Adult Fantasy: searching for true maturity in an age of mortgages, marriages, and other adult milestones by Briohny Doyle was the winner of the 2017 Text Nonfiction Prize. It’s an exploration of the meaning and attainment of adulthood for young people in a world that is very different from our parents’ and grandparents’ times, and is based on Doyle’s academic research and personal experience.

I’ve been meaning to buy and read this for years, and one day I came across a copy when I had a free afternoon, so I buckled down with some tea and biscuits and got reading. The fact that I finally got to reading it only a few months before my 30th birthday felt like less of a coincidence and more divine intervention. One of Doyle’s observations of leaving her twenties behind is that she obsessed about it right up until her birthday, then the occasion passed and suddenly it didn’t matter anymore. As someone who spent an entire year not being 29 years old but ‘NEARLY THIRTY!’, it was a relief to hear that this obsession with moving up a decade might only be temporary. It wasn’t until about a month before my birthday that I realised I wasn’t actually 30 yet; I was 29, which is its whole own number and should receive its due. Oh well.

Apart from a dissection of the number(s) ascribed to adulthood, Doyle writes about the coming of age markers that have been reshaped, interrogated and commodified to the point of almost meaninglessness, and what this then means for those people trying to become, in a word, an ‘adult’. She draws upon her own experiences and those witnessed at close hand, as well as academic research and studies into issues like the impossibility of home ownership, the internet and social media’s FOMO-inducing anxiety, and the fact that having children just isn’t a cool thing to do anymore because, basically, no one’s buying the urgency or romance of parenthood that was impressed upon previous generations.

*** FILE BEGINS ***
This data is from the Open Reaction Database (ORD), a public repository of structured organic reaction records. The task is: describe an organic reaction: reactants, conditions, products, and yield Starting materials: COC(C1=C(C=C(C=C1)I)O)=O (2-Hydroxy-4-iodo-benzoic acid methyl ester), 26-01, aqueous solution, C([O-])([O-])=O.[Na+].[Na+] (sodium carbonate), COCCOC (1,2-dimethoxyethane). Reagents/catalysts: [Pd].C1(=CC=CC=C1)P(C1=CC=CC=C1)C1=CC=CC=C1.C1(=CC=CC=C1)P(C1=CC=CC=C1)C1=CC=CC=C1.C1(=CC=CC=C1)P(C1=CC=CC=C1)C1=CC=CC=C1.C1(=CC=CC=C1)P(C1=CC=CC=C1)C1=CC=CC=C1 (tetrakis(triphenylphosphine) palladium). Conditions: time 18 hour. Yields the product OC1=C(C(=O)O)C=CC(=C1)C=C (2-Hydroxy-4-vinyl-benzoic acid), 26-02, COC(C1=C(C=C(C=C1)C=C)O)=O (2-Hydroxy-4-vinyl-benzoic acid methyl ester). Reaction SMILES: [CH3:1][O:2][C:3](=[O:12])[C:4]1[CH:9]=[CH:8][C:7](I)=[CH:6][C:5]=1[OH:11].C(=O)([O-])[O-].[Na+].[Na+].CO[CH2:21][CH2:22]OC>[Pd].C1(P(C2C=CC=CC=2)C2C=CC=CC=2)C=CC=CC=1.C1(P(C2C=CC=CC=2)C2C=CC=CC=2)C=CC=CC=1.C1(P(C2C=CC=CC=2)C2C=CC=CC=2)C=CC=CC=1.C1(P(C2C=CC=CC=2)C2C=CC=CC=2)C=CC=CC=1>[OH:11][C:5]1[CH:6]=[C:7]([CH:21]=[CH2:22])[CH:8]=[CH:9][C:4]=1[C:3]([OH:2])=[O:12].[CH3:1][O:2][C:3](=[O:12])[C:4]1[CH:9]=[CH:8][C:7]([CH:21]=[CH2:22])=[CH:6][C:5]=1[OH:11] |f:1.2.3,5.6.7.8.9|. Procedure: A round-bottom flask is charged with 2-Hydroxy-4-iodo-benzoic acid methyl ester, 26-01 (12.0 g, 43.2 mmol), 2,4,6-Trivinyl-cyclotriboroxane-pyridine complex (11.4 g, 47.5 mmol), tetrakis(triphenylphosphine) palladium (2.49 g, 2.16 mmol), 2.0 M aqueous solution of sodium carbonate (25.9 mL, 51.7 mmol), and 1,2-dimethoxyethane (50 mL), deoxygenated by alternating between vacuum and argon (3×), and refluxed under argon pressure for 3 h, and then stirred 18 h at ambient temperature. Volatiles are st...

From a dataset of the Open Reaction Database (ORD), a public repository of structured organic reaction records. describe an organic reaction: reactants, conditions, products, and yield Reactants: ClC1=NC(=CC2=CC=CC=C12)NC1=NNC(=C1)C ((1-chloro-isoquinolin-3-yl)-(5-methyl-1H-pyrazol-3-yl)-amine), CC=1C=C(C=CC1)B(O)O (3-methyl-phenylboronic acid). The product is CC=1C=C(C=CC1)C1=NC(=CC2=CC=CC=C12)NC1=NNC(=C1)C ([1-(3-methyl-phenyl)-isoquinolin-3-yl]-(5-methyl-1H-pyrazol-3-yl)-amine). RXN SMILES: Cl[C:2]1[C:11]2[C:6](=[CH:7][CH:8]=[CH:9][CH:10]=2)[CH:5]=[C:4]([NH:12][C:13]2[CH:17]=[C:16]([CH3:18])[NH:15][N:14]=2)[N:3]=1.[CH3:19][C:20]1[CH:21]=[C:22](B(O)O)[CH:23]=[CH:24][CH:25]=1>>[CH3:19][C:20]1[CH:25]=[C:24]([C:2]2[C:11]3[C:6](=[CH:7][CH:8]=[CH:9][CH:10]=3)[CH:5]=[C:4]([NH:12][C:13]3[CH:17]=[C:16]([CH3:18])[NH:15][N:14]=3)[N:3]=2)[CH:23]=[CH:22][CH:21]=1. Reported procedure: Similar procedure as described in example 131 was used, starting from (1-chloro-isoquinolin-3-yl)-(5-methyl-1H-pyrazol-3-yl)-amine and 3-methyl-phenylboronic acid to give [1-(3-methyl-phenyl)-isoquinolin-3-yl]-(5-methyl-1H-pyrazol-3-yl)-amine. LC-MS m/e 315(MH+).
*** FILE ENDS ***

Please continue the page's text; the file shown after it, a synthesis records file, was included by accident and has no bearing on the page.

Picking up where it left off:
In the end her conclusions are that age is just a number, that being an ‘adult’ means what you want it to mean, and that every stage of life comes with its own challenges and disappointments; no two generations have exactly the same experience, after all.

Although it is particularly relevant to millennials and twenty-somethings experiencing these issues right now (the pandemic notwithstanding), I would recommend this book to anyone who has witnessed the hypocrisy and inanity of inter-generational sledging, or experienced the very real and often dismissed issues of income and rights inequalities between generations. Or just to anyone wondering what coming-of-age is and how it’s measured, here and in other places, and what that can mean to one person just trying to get on with their life.

I was provided a free copy of this book by the publisher in return for an honest review.

You may also like...

Leave a Reply

Your email address will not be published. Required fields are marked *